Monday, January 16, 2012

Big Miracle

(Artist credit:  Christian Lassen)

A couple of movies to share here that I have not yet seen, but am hearing rave reviews.

Dolphin Tale

Leaving aside the whole captivity issue, it's amazing what a coming-together of people can accomplish and the magic of compassion for another species.  I've got this movie on my Netflix list :-)

Big Miracle

This movie comes out next month on Feb 3rd, so check your local theaters.  It truly looks amazing and the synopsis of the plot is:

Based on the inspiring true story that captured the hearts of people across the world, the rescue adventure Big Miracle tells the amazing tale of a small town news reporter (John Krasinski) and a Greenpeace volunteer (Drew Barrymore) who are joined by rival world superpowers to save a family of majestic gray whales trapped by rapidly forming ice in the Arctic Circle. 

Here's the trailer (for email subscribers that may not see the image, please click on the link that will take you directly to the site.)  Link to trailer:  Big Miracle

In continuing along a similar vein in my previous post, I'm currently reading a book titled Kindred Spirits by Allen M. Schoen.  If you wonder if animals have feelings, here is an excerpt from this book I would like to share with you:

We have already seen that when animals experience fear, or love, or stress, they release the same emotion molecules as people do.  This emission has an impact on their physical, mental, and emotional well-being, as it does on ours.

Still, some skeptics argue that even if animals do have feelings, humans are the dominant species on the planet and animals are our subordinates - and that they should be treated as such.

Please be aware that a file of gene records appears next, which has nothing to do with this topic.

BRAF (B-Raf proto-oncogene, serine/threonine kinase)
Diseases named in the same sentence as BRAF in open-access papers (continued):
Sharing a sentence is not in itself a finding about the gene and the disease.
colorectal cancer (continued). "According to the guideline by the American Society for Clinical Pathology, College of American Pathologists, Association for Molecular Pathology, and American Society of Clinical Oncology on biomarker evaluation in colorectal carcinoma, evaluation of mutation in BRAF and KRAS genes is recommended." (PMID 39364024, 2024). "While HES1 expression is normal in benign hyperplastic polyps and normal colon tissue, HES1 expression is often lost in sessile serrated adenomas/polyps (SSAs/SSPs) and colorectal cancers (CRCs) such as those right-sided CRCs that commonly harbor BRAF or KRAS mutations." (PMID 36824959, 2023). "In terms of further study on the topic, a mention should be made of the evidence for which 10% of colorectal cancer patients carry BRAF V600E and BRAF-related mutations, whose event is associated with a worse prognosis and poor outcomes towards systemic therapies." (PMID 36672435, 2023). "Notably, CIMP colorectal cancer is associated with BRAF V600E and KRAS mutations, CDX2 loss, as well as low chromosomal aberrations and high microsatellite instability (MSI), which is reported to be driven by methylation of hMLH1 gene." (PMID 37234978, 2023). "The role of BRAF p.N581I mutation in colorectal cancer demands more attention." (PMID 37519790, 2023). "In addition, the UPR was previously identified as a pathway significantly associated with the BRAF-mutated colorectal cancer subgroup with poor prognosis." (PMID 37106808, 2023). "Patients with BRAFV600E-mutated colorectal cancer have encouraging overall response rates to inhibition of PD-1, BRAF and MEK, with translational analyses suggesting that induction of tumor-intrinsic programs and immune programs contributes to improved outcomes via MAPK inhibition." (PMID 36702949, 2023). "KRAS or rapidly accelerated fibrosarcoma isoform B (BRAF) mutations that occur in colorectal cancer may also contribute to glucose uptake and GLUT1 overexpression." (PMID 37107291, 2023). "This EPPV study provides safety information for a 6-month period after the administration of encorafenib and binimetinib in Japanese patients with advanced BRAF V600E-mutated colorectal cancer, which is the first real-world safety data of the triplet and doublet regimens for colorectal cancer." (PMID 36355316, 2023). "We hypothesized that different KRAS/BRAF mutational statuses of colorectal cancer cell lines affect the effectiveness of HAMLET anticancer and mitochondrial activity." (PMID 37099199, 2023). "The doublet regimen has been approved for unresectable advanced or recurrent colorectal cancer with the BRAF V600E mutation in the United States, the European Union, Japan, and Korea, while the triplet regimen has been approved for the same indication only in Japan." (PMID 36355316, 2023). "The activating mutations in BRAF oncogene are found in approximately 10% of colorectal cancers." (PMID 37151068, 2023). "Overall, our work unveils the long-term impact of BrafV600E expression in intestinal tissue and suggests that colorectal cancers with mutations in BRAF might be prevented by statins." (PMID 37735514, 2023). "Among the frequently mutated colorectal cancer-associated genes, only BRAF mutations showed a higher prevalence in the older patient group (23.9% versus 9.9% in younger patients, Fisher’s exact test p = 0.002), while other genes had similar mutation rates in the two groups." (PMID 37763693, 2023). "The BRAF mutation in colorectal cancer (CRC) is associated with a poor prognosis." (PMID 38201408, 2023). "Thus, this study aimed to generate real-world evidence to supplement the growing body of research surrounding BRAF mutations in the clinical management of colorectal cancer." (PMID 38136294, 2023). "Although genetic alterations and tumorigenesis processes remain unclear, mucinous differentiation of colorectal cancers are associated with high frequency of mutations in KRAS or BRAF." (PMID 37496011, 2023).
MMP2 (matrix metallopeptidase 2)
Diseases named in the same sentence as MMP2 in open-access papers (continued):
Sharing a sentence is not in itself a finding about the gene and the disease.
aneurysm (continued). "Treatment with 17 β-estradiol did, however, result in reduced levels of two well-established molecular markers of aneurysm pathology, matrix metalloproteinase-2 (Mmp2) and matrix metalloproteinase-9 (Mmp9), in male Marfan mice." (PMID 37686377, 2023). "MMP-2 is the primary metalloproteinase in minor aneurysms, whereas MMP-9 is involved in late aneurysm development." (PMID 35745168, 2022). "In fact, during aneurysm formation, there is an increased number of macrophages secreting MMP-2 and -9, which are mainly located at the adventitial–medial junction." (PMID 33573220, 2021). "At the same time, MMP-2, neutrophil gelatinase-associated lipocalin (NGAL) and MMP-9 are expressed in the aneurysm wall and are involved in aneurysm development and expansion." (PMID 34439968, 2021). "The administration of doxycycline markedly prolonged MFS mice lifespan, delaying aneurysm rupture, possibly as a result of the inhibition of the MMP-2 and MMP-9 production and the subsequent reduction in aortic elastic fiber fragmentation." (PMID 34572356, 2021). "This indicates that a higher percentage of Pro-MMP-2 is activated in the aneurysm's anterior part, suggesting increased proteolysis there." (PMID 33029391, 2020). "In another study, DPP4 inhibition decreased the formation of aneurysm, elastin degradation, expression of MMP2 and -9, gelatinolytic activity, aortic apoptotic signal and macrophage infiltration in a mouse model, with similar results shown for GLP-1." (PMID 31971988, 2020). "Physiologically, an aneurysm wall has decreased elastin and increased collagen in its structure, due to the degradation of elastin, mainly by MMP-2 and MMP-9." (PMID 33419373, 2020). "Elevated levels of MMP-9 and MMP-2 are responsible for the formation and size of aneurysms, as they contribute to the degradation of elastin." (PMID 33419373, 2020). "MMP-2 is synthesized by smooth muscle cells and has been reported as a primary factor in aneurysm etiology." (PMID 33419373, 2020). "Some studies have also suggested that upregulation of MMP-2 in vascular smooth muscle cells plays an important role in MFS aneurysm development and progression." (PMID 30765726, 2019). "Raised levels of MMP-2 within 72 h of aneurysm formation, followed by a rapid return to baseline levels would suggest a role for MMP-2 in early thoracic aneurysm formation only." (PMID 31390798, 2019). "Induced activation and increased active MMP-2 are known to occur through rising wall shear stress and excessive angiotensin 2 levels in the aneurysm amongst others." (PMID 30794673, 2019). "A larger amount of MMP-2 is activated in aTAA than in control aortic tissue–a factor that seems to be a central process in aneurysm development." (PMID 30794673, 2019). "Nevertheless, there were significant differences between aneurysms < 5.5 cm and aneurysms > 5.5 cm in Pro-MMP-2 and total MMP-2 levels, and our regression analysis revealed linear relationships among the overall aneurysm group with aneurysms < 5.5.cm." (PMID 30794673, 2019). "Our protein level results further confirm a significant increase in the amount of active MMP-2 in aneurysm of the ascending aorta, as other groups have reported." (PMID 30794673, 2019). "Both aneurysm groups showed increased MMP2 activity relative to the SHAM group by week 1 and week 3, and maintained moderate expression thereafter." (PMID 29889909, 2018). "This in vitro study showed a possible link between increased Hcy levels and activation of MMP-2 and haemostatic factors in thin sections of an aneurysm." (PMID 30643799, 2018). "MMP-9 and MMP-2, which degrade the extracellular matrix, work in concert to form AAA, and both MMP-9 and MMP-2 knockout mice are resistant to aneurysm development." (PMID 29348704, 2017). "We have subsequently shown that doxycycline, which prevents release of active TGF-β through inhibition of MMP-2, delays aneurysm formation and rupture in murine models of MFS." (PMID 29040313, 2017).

This strikes me as a remarkably unjust attitude, both from a pragmatic and a spiritual perspective. (bold emphasis is mine)

For one, animals provide humankind with a remarkable range of benefits.  On one end of the spectrum, they are a primary food source for all nonvegetarians; on the other, they provide loving companionship and friendship.  Should we not also provide love and respect to them as well?  Do we truly want to think of ourselves as a species that only takes, but never gives?

And considering the fact that we all live on this one planet together in a delicate balance, taking care of the animals can be viewed as a means of taking care of ourselves.  If we pollute the environment, if we hurt other species, we are the ones who will ultimately suffer.  Destroying species that we may not consider directly relevant to our well-being may harm us in ways that we will discover only when it is too late, ways that could have potentially devastating effects on the survival of the planet, our only home.

(No copyright infringement intended.)

Just sayin' :-)

And a few words about Japan whaling.  While one can see the tides slowly turning on this issue, we still have quite a ways to go.  The part of me that remains optimistic that we'll see an end to whaling in the next few years battles that cynical part of me that is reminded of what Paul Watson once said:

"You know what the Japanese delegate Tadahiko Nakamura said to me at the 1997 IWC meeting in Monaco? He said he didn't care if all the whales died. He said his duty was to his family, his company, his country, and that it was his duty to harvest all the whales they could before they were all gone. 'Realize maximum profit from them before they go extinct' are the words he used."

That last line keeps me vigilant against this country's stance on continuing to kill whales and dolphins, regardless of their publicly stated excuses or reasons.

It's incumbent upon each of us to remember that we all share this home.  And that includes every single species on this planet, not just humans.  Imagine if everyone treated this planet with overwhelming love, compassion, kindness, and mutual respect, what an even more amazing world it would be.



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